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Using an enormous range of primary sources - Soviet, German and Eastern European - John Erickson describes fighting and hardship on a scale almost unimaginable in the West. He provides a detailed narrative of all the battles on all the fronts, and also of the Soviet system of war which achieved, under maximum stress, near-impossible feats in the field and in the factories. The book also tells of the diplomatic moves and counter-moves, including the all-important conferences at Tehran and Yalta.
Comprehensive, compelling and immensely readable, it is an indispensable book for any student of the Second World War.
The mystery of Dead Mountain: In February 1959, a group of nine experienced hikers in the Russian Ural Mountains died mysteriously on an elevation known as Dead Mountain. Eerie aspects of the incident—unexplained violent injuries, signs that they cut open and fled the tent without proper clothing or shoes, a strange final photograph taken by one of the hikers, and elevated levels of radiation found on some of their clothes—have led to decades of speculation over what really happened.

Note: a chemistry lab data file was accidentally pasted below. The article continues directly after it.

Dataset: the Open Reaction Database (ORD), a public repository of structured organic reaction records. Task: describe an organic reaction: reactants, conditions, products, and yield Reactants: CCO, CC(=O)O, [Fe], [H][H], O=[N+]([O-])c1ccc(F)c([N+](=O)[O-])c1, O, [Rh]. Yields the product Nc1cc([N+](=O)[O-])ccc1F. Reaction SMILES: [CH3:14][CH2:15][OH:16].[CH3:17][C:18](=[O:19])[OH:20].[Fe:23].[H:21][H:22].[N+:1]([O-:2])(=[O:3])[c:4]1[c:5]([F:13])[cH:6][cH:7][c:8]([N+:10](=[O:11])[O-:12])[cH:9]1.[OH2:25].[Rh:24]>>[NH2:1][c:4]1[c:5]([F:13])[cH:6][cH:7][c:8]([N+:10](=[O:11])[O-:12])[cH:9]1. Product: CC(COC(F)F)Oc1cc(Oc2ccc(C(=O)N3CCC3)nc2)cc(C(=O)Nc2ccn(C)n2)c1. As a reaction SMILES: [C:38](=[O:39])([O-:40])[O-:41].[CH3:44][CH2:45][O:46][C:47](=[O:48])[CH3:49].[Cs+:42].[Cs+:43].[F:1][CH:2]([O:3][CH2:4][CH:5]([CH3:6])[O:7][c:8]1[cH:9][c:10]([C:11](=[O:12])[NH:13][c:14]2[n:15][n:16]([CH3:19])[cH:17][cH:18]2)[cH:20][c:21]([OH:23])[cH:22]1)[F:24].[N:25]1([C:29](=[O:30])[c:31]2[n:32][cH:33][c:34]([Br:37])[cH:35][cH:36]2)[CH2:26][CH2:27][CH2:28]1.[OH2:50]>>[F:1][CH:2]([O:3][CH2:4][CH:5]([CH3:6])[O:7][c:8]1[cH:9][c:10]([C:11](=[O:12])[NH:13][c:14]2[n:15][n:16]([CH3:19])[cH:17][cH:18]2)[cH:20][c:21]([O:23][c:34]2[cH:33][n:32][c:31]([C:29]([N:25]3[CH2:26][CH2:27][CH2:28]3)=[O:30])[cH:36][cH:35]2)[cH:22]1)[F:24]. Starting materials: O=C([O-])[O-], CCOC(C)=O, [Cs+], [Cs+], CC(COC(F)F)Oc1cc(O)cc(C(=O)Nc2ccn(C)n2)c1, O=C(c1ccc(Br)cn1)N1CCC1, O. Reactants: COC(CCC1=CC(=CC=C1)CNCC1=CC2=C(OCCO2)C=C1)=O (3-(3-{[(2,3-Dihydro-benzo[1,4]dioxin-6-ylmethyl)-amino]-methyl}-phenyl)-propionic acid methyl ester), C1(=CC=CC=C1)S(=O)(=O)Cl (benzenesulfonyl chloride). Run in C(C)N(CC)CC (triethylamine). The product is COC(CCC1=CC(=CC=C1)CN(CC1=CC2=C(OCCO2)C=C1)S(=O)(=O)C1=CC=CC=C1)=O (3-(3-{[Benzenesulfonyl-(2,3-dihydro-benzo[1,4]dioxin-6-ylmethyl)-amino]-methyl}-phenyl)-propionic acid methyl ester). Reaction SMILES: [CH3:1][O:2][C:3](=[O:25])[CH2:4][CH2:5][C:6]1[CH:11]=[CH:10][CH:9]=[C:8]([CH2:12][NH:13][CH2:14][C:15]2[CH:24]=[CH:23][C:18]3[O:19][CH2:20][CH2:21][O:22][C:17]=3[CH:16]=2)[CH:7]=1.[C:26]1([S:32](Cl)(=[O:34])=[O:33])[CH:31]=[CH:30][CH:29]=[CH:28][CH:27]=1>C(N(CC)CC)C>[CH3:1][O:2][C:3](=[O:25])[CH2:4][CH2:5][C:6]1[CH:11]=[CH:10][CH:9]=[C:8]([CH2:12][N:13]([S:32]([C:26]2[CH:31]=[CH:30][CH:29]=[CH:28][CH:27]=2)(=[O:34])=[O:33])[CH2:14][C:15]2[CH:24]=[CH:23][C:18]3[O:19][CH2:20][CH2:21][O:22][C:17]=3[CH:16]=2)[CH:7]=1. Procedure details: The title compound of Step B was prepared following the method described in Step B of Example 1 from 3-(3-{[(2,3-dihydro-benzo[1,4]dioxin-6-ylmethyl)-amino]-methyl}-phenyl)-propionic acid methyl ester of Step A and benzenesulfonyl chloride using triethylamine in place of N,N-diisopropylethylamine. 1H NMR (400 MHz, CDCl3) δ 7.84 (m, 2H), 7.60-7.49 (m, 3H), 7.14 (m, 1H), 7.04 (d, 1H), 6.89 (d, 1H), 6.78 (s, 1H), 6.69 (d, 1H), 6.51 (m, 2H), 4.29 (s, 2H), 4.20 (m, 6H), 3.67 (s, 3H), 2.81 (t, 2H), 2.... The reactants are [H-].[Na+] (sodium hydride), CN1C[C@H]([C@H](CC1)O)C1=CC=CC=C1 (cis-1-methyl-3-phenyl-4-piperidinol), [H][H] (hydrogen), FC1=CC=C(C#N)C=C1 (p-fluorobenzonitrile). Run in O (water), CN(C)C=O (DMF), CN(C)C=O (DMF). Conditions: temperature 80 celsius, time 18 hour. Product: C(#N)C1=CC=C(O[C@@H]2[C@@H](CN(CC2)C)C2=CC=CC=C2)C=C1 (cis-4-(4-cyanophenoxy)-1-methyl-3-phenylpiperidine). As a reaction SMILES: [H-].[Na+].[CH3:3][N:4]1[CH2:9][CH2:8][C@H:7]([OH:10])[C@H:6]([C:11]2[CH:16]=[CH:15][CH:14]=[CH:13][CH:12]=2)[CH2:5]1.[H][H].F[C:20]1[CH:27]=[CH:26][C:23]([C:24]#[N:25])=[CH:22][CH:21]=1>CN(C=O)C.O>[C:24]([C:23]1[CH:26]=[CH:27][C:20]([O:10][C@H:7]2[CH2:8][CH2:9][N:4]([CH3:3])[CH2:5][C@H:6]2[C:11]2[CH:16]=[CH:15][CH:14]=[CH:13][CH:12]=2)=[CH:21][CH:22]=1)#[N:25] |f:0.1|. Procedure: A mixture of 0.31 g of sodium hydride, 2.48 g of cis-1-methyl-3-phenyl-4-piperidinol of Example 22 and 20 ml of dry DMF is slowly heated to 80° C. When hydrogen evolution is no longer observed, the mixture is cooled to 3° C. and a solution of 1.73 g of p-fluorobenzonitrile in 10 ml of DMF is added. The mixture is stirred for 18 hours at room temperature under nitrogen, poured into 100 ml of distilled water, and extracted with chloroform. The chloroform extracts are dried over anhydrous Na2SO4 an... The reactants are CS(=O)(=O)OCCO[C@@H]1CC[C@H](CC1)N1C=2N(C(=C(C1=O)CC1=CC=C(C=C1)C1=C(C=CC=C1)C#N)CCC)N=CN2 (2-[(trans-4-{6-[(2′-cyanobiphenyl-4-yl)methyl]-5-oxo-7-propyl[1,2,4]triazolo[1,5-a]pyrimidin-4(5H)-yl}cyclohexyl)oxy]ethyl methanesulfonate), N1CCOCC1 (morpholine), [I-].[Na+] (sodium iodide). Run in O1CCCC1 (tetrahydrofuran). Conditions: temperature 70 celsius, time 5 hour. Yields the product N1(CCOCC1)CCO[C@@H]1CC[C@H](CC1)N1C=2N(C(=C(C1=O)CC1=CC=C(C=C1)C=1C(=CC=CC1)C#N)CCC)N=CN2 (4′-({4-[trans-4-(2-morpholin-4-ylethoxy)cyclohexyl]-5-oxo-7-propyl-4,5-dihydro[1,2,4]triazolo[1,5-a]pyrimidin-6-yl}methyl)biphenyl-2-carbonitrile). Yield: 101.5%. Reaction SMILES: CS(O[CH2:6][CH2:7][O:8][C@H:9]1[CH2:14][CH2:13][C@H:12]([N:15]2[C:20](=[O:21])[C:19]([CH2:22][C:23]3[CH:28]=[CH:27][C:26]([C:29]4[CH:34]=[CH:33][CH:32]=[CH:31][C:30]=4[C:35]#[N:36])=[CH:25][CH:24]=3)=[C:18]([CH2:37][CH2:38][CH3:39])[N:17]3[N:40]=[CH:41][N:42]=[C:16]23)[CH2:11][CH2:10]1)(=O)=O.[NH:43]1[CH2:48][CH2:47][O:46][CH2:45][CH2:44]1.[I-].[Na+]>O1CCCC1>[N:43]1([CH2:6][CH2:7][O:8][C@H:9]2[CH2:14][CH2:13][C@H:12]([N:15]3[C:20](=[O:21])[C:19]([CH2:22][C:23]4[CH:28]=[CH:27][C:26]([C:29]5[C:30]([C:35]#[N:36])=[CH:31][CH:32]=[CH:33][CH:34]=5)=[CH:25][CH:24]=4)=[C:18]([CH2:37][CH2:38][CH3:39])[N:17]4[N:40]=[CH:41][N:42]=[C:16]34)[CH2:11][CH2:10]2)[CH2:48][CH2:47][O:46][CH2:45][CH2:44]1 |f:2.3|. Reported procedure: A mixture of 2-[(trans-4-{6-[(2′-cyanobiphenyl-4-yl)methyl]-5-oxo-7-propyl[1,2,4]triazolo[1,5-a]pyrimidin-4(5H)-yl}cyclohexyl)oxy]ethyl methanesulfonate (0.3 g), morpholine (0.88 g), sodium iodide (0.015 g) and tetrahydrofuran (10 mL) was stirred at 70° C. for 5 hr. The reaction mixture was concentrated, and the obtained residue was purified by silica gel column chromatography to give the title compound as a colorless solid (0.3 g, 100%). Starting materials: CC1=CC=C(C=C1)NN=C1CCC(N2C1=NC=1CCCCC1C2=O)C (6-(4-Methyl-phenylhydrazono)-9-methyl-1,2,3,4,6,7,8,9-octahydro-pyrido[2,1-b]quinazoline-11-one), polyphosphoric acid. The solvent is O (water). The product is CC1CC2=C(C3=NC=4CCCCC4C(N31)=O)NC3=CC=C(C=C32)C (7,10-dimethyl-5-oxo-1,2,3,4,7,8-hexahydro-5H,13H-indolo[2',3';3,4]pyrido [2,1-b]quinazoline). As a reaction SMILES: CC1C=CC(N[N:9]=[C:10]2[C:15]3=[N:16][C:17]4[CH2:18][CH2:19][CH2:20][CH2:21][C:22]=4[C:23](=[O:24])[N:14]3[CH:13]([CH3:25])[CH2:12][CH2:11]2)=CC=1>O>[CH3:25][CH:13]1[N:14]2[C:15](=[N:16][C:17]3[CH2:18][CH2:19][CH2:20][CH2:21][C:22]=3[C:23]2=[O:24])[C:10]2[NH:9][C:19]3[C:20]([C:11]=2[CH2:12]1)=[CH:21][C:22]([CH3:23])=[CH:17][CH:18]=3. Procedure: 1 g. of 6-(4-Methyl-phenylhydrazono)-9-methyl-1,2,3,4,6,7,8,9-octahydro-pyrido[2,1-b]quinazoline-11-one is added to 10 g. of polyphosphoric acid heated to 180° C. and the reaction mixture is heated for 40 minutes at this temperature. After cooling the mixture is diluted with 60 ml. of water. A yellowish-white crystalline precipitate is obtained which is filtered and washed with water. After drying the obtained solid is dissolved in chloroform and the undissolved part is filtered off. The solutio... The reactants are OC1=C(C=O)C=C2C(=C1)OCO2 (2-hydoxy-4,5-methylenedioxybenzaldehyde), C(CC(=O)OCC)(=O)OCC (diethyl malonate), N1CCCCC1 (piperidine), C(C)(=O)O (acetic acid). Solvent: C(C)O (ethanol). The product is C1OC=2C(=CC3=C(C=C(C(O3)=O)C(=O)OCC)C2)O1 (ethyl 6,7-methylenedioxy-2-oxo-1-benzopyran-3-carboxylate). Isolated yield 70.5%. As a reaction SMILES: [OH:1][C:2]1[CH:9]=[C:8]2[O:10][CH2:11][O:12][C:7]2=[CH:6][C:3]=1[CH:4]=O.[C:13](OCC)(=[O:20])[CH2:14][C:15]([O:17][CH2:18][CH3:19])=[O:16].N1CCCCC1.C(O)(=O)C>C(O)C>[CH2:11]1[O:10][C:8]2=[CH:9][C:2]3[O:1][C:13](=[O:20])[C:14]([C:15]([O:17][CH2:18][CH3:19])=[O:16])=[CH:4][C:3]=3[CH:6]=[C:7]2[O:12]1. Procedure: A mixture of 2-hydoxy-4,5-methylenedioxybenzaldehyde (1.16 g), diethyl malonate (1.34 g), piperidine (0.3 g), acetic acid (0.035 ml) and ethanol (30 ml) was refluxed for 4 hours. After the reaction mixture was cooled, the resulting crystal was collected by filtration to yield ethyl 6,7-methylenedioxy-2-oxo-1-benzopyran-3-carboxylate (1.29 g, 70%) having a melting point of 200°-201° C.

As gripping and bizarre as Hunt for the Skin Walker: This New York Times bestseller, Dead Mountain: The Untold True Story of the Dyatlov Pass Incident, is a gripping work of literary nonfiction that delves into the mystery of Dead Mountain through unprecedented access to the hikers' own journals and photographs, rarely seen government records, dozens of interviews, and the author's retracing of the hikers' fateful journey in the Russian winter.
You'll love this real-life tale: Dead Mountain is a fascinating portrait of young adventurers in the Soviet era, and a skillful interweaving of the hikers' narrative, the investigators' efforts, and the author's investigations. Here for the first time is the real story of what happened that night on Dead Mountain.